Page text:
On Poliça’s second offering Shulamith, electro duo Ryan Olson and Channy Leaneagh, also of the soft rock collective Gayngs, swerve into darker territory, a move telegraphed ominously the blood-soaked cover art. Leaneagh still delivers nimble vocals, but stripped of the airy reverb of the band’s debut Give You the Ghost, she sounds less pixie-like, and more like an after-hours R&B goddess. The switch-up works; trading ambience for grit, Poliça delivers some of their most satisfying songs to date.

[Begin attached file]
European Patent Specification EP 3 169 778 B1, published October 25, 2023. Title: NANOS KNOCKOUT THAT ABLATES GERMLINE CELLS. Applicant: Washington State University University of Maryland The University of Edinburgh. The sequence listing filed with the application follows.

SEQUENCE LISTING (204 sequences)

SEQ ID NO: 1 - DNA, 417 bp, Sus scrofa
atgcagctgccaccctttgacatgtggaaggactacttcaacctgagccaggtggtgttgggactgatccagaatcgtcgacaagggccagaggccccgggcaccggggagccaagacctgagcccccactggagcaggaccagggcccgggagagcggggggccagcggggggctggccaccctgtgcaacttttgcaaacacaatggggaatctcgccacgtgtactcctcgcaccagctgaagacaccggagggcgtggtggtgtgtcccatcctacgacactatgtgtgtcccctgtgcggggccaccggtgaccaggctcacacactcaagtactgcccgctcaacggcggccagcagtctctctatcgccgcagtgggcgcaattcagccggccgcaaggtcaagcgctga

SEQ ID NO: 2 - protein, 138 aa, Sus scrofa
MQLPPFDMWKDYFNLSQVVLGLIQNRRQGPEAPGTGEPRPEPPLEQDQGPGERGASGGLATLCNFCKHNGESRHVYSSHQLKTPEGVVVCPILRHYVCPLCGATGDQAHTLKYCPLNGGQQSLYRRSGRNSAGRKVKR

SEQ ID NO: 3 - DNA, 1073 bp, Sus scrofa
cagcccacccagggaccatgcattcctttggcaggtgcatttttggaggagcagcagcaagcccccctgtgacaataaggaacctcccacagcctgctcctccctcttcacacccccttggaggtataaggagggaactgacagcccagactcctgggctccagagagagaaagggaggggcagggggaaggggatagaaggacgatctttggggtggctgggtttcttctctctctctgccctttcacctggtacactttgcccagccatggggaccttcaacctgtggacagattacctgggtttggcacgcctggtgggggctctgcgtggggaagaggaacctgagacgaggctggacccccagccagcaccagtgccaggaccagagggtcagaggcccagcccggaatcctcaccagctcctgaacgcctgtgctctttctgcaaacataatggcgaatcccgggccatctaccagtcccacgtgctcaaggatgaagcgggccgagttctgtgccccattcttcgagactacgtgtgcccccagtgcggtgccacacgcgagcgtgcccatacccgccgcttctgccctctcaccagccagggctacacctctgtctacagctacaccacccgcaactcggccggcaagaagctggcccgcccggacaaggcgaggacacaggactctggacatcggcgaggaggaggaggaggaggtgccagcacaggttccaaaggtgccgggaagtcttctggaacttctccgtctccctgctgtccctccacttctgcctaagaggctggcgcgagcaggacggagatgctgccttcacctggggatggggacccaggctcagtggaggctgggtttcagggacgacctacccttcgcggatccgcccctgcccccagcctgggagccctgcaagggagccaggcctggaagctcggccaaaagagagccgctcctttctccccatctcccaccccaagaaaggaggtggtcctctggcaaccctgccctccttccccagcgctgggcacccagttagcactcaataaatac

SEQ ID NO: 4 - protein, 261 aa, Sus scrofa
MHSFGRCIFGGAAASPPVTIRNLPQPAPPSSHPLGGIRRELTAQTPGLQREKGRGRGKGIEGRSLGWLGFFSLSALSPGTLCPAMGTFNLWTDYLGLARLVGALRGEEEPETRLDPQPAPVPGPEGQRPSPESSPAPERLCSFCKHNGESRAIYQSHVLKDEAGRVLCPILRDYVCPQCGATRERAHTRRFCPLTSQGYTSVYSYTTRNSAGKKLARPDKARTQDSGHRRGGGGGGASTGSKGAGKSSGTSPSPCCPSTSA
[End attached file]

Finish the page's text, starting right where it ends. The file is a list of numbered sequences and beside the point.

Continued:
The frenetic opening track “Chain My Name” lays the band’s anguish bare: “So are we made just to fight/ All our lives, end it all on the bottom line,” Leaneagh moans against the spangly backdrop of drum machines and synth squeaks. Gayngs/Bon Iver pal Justin Vernon drops by for album centerpiece “Tiff,” and the duet feels dangerous, each singer bringing chilling verisimilitude to lines like “It’s a pact like a lion’s den/ You come out, but you can’t come in.” The album has an air of haunted sensuality, but the actual sex is missing, replaced by a thousand-yard stare and a sense of encroaching futility. The white noise and driving bass of “Very Cruel” threatens to consume Leaneagh completely, but she fights gamely, never coming undone. Shulamith raises the stakes, and succeeds in every way.